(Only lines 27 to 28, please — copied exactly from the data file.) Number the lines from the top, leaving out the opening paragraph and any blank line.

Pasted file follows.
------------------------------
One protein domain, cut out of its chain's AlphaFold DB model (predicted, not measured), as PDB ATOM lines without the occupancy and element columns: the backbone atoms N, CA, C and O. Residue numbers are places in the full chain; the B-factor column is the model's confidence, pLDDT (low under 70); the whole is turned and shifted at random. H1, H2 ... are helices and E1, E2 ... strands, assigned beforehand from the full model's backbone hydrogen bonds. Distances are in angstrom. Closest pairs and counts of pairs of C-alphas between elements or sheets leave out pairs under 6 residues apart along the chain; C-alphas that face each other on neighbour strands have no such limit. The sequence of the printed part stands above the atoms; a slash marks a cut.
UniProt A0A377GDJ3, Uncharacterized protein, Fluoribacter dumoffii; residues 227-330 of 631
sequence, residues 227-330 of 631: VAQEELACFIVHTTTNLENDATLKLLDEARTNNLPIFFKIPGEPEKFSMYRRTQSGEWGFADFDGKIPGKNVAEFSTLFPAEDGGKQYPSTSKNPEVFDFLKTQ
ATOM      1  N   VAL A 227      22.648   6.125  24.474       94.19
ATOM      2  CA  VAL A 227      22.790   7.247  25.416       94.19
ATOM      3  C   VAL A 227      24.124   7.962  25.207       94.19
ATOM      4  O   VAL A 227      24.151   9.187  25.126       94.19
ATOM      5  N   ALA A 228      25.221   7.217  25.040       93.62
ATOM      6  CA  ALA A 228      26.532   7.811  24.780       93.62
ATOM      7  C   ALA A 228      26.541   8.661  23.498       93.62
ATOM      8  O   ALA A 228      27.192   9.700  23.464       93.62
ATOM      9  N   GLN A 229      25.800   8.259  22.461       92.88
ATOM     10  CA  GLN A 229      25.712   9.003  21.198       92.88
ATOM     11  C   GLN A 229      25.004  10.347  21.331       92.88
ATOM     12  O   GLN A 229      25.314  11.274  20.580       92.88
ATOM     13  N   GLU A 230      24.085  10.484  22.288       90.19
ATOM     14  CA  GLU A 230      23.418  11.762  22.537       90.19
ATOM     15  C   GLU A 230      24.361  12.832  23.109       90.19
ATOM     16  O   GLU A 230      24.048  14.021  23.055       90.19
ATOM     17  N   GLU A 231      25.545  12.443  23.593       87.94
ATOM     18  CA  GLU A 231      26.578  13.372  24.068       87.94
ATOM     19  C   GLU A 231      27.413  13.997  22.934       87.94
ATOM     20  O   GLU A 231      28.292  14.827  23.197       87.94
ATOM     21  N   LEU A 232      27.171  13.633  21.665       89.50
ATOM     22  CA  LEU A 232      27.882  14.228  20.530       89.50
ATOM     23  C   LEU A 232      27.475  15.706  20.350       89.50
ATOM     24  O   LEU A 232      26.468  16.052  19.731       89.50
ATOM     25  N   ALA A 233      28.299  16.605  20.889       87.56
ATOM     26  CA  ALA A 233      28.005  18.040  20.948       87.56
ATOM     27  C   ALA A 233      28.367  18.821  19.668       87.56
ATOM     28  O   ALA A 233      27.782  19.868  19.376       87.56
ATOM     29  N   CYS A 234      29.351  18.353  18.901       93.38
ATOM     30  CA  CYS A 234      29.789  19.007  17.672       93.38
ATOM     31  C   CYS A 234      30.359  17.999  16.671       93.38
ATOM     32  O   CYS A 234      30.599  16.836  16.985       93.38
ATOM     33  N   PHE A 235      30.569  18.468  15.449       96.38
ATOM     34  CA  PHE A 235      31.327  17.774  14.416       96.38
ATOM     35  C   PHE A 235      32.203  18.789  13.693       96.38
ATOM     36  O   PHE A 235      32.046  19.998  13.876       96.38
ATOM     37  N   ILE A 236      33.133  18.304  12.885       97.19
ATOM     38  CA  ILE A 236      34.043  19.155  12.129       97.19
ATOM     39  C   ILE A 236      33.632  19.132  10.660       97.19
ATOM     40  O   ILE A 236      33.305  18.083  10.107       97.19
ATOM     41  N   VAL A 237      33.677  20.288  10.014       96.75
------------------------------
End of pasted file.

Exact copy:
ATOM     25  N   ALA A 233      28.299  16.605  20.889       87.56
ATOM     26  CA  ALA A 233      28.005  18.040  20.948       87.56